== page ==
Squeeze still on Alderney revenue budget

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PRESSURES on Alderney’s revenue budget continue to be the island’s biggest challenge, the chairman of the Policy and Finance Committee has said.

(Picture by Peter Frankland, 22676796)

Writing in the island’s 2019 Budget report, James Dent said that, like last year, ‘there remains little flexibility for any extraordinary expenditure’.

‘The States of Alderney must therefore continue to look closer and harder at opportunities to create direct home grown revenue streams together with creating efficiencies wherever possible.’

As for capital spending, he said challenges remain the capacity, resources and capability to deliver what is budgeted.

‘Greater focus has to be placed not so much on the cost, but on the benefits that can be derived from the capital projects,’ he wrote.

He concluded the report by referring to the forthcoming review of the 1948 Agreement with Guernsey and said that the island was pressing for a ‘holistic approach and independent chairmanship’.

‘Defending our corner will be key to our future prosperity and we must not shirk from that responsibility.’

The island receives a revenue cash allocation from Guernsey, which for 2019 will be £1,895,000, an increase of almost £4,000 over last year which takes into account pay awards and which will be adjusted once those awards are known.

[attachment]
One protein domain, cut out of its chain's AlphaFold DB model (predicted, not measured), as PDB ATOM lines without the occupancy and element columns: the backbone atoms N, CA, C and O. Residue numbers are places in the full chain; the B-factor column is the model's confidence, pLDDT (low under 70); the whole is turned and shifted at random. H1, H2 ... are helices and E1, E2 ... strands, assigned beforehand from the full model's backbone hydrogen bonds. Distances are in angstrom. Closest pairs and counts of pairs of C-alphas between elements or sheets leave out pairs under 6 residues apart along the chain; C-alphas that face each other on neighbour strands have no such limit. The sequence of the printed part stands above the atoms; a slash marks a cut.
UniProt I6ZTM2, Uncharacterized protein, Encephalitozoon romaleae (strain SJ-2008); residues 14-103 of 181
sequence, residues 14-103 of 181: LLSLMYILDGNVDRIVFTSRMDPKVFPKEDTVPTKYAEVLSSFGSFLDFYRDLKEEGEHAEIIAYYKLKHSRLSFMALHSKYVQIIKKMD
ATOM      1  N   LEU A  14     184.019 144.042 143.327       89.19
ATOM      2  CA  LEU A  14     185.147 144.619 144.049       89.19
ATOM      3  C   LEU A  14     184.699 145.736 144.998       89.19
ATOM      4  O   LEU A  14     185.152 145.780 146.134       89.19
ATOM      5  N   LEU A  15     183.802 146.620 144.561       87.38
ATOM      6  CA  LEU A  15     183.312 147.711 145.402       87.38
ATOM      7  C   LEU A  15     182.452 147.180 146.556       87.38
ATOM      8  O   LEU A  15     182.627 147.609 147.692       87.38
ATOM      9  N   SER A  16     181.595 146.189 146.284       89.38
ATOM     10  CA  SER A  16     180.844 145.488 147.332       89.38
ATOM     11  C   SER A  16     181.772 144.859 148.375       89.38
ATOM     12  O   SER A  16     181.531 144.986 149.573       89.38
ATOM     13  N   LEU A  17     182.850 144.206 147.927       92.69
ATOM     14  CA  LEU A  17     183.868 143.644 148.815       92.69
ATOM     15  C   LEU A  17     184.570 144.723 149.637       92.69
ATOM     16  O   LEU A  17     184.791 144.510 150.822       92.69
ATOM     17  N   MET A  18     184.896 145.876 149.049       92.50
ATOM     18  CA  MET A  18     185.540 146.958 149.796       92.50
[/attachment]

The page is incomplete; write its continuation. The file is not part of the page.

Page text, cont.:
The island’s capital programme is mainly funded by surpluses from the Alderney Gambling Control Commission and the one for 2019 is expected to be about £2m.


Another £700,000 is expected to be raised from the Water Board revenue account, while its capital programme is expected to receive a grant of £775,000 from the States during the next year.

A 5% increase in water rates is being proposed for 2019 in order to cover the utility’s operating costs for the year and to help build a reserve of at least one year’s operating costs.

This will see the minimum charge rise from £67 to £70 per quarter and produce a surplus for the year of £25,000.

The research and development of projects to help improve Alderney’s economy is funded by the Economic Development Reserve Fund and this continues to receive funds from AGCC reserves of £300,000 a year.

Alderney expects to spend £5.4m on capital projects next year, and among those listed in the report are coastal defences, an extension to the Connaught Care Home, various recreational projects as well as road and pavement improvements and projects involving sewerage, recycling and waste.

Policy and Finance is expecting to spend £195,000 on projects including IT upgrades, data protection security and updating the land registry.

Mark Ogier

By Mark Ogier
News reporter


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